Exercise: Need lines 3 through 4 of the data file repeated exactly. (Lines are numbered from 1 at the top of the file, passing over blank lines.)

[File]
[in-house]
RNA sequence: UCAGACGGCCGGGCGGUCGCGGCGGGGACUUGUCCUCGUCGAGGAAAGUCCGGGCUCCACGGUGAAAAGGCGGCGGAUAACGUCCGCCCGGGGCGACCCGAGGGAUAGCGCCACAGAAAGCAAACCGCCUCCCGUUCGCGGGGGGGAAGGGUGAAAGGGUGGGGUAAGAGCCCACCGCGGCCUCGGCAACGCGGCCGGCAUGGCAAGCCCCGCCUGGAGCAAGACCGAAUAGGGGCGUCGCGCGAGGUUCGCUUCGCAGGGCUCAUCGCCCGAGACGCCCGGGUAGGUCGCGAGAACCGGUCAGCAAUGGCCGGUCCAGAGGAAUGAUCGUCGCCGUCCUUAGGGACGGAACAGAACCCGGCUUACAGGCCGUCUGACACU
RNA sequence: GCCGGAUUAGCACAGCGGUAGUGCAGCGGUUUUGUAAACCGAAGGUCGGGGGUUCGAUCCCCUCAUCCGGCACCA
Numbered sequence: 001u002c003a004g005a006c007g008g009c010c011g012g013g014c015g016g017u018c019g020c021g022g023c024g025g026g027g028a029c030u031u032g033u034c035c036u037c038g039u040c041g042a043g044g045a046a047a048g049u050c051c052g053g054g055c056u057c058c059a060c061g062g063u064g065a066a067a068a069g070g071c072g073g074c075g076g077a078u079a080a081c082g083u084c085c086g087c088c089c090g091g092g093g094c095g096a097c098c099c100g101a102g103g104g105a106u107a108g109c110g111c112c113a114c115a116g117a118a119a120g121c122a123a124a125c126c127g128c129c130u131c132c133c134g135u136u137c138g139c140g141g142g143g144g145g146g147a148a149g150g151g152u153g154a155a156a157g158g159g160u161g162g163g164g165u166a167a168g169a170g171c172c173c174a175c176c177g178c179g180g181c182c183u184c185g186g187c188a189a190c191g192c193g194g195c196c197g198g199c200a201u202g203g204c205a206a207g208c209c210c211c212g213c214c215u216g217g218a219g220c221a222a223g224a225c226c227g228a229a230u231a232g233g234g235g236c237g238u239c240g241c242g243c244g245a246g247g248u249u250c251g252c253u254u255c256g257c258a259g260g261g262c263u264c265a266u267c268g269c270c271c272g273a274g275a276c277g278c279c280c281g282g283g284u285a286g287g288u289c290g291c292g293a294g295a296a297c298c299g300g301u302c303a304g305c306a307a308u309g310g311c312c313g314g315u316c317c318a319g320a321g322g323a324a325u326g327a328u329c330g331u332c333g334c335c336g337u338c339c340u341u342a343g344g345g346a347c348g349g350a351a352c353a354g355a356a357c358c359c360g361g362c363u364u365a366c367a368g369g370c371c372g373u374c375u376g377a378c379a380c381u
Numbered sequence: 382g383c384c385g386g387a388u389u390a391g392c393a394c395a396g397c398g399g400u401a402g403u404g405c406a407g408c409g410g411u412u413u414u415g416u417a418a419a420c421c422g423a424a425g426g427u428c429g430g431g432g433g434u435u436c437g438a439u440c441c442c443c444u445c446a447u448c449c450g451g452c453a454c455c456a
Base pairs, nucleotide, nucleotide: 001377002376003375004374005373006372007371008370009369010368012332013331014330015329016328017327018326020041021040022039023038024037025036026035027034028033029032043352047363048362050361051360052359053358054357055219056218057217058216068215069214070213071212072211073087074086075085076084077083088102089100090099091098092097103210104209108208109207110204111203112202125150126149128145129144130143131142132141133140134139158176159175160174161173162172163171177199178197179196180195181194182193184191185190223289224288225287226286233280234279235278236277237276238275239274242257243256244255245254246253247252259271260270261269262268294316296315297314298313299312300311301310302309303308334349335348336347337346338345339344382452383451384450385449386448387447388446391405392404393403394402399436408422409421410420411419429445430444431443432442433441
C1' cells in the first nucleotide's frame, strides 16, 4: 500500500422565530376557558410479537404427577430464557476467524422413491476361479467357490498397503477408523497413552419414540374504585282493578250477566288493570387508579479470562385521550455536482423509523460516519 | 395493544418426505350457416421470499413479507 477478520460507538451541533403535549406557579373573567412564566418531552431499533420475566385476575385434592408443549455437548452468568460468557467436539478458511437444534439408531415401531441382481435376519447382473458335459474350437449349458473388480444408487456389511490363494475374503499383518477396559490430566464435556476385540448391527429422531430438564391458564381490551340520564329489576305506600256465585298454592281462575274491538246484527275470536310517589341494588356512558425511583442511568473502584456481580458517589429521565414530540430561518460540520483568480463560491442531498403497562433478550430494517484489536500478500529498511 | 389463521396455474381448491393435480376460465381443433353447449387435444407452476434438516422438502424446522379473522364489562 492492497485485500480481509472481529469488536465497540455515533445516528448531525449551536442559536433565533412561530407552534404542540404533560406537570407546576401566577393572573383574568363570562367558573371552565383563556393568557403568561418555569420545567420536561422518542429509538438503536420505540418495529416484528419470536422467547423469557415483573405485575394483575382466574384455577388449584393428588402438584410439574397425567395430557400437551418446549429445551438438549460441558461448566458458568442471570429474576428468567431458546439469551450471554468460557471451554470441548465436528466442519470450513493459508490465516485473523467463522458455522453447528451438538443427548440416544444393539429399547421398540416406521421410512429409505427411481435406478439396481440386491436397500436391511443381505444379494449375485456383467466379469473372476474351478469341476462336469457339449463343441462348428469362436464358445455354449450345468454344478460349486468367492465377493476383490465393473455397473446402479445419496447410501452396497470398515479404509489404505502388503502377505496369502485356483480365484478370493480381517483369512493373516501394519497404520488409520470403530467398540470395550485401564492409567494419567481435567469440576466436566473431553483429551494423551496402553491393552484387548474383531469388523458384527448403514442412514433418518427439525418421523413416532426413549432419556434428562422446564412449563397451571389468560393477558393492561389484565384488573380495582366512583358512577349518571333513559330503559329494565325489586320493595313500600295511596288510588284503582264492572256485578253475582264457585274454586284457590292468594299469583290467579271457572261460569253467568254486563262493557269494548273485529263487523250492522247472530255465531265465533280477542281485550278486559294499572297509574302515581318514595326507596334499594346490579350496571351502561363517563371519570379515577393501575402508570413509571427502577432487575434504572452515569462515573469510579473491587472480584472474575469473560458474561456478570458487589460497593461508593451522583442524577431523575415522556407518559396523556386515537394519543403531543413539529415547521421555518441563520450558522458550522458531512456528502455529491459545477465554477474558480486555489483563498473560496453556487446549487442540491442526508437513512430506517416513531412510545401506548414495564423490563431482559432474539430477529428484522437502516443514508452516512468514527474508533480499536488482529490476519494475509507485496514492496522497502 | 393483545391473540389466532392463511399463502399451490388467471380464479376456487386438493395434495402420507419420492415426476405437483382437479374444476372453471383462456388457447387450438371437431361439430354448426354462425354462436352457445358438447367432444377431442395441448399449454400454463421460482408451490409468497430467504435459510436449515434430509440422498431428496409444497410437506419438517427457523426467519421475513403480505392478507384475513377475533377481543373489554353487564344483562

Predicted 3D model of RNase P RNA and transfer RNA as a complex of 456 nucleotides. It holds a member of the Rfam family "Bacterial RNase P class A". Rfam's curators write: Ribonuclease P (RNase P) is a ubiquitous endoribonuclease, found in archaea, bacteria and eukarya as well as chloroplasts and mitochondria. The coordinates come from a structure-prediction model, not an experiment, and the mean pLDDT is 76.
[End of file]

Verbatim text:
RNA sequence: GCCGGAUUAGCACAGCGGUAGUGCAGCGGUUUUGUAAACCGAAGGUCGGGGGUUCGAUCCCCUCAUCCGGCACCA
Numbered sequence: 001u002c003a004g005a006c007g008g009c010c011g012g013g014c015g016g017u018c019g020c021g022g023c024g025g026g027g028a029c030u031u032g033u034c035c036u037c038g039u040c041g042a043g044g045a046a047a048g049u050c051c052g053g054g055c056u057c058c059a060c061g062g063u064g065a066a067a068a069g070g071c072g073g074c075g076g077a078u079a080a081c082g083u084c085c086g087c088c089c090g091g092g093g094c095g096a097c098c099c100g101a102g103g104g105a106u107a108g109c110g111c112c113a114c115a116g117a118a119a120g121c122a123a124a125c126c127g128c129c130u131c132c133c134g135u136u137c138g139c140g141g142g143g144g145g146g147a148a149g150g151g152u153g154a155a156a157g158g159g160u161g162g163g164g165u166a167a168g169a170g171c172c173c174a175c176c177g178c179g180g181c182c183u184c185g186g187c188a189a190c191g192c193g194g195c196c197g198g199c200a201u202g203g204c205a206a207g208c209c210c211c212g213c214c215u216g217g218a219g220c221a222a223g224a225c226c227g228a229a230u231a232g233g234g235g236c237g238u239c240g241c242g243c244g245a246g247g248u249u250c251g252c253u254u255c256g257c258a259g260g261g262c263u264c265a266u267c268g269c270c271c272g273a274g275a276c277g278c279c280c281g282g283g284u285a286g287g288u289c290g291c292g293a294g295a296a297c298c299g300g301u302c303a304g305c306a307a308u309g310g311c312c313g314g315u316c317c318a319g320a321g322g323a324a325u326g327a328u329c330g331u332c333g334c335c336g337u338c339c340u341u342a343g344g345g346a347c348g349g350a351a352c353a354g355a356a357c358c359c360g361g362c363u364u365a366c367a368g369g370c371c372g373u374c375u376g377a378c379a380c381u